Brendan Gormley, chief executive of the UK’s Disasters Emergency Committee, today welcomed news that the UK government is to provide an extra £52 million in emergency food aid to East Africa.

The aid package to Kenya, Somalia and Ethiopia is on top of £38m pledged to Ethiopia in food aid by the UK government earlier this month.

Visiting Dadabb, the world’s biggest refugee camp, in Kenya today with International Development Secretary Andrew Mitchell, Mr Gormley warned that food shortages were worsening.

“The need to scale up the response to this disaster is urgent so I am extremely pleased that the Secretary of State has announced this further UK government funding today,’ he said.

“Combined with the extraordinary generosity of the UK public to the DEC East Africa Crisis Appeal, we can truly say that the UK is playing a leading role in responding to this disaster. 

“There is still however a great deal more to be done before we can say we have safeguarded the lives of the 10 million people at risk.”

The DEC announced today that donations to its East Africa appeal, which includes Kenya, Somalia, Ethiopia and newly formed South Sudan, have so far amounted to £18 million.

The worst drought in 60 years in parts of the region has devastated cattle and crops, with millions of people now in need of food, water and emergency healthcare. Problems are expected to be compounded by a poor harvest.

Emergency interventions already launched by DEC members and their partners in the affected areas include:

  • ActionAid: More than 220,000 people helped in Kenya and Somaliland with food, water and income generating schemes in the most vulnerable villages.
  • AgeUK: Together with Cafod launched emergency relief programme to drought-affected households in Ethiopia. Cash grants to older people for food, cash for work employment opportunities, and provision of animal feed and veterinary care.
  • British Red Cross - Kenya Red Cross providing food aid for children and pregnant women, safe drinking water, community health, and bore hole repairs. The Ethiopian Red Cross runs a food security programme.  The Somali Red Crescent operates 14 mobile health units and 30 static clinics in Somaliland and Puntland.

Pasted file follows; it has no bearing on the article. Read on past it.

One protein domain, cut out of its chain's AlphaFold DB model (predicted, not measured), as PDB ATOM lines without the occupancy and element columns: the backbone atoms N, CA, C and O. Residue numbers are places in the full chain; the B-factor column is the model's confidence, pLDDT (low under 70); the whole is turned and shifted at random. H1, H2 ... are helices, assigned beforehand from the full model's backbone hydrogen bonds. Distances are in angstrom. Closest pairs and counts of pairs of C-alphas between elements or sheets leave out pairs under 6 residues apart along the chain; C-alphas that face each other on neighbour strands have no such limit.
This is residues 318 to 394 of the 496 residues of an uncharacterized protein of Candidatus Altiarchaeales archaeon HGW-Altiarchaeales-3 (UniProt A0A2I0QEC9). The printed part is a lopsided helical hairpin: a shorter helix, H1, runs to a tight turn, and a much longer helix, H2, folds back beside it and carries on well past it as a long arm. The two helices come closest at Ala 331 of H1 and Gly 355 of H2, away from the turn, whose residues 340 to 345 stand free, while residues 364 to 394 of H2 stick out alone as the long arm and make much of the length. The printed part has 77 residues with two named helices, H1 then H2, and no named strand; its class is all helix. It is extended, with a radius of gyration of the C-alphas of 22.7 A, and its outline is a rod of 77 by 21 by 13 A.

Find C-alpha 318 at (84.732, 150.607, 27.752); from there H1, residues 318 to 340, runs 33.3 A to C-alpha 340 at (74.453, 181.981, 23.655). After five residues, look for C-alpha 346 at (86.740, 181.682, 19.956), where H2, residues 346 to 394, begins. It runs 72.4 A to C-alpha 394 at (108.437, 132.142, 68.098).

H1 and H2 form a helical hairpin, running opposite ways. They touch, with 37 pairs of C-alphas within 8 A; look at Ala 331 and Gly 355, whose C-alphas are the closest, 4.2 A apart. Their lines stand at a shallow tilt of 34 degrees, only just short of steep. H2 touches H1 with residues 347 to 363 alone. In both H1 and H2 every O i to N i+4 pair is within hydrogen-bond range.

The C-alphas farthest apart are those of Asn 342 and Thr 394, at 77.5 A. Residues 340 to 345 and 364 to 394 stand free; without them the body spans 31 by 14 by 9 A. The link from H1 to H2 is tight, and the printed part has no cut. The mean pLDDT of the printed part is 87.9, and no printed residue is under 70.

• Care International: One of the main distributors of food, water and primary education for more than 370,000 people in Dadabb with another 167, 000 beneficiaries in Kenya’s North Eastern region, 41,587 in Ethiopia and 164,000 in Puntland and Somaliland (Somalia).
  • Christian Aid: Water supplies trucked to worst hit villages in Kenya helping some 77,400 people, with a further 25,210 beneficiaries in Ethiopia. Animal feed provided for livestock.
  • Concern Worldwide:A total of 400,000 beneficiaries across the region. Activities in South Central Somalia include unconditional cash transfers, food distribution through a voucher system and cash for work initiatives.
  • Islamic Relief: In Somalia and Ethiopia,provision of food aid, nutrition, water and sanitation. Similar in Kenya, with water being trucked to the worst hit areas.
  • Merlin: In Kenya running blanket feeding programmes for children under five and pregnant women, and establishing 15 new clinics, health facilities and feeding centres. In Somalia runs primary health care and nutrition programmes.
  • Plan UK: Main focus at present on Ethiopia. Aid provided includes food, water, shelter, medical assistance, child protection, education, health & food.
  • Save the Children: In Somalia, funds secured for unconditional cash transfers for severely acutely malnourished children and their families. In Kenya ongoing programmes treating malnourished children will be scaled up. Save the Children US conducting emergency nutrition activities in Ethiopia.
  • Tearfund: Cash for work programmes in Ethiopia, and in Kenya water trucking to some of the worst hit areas.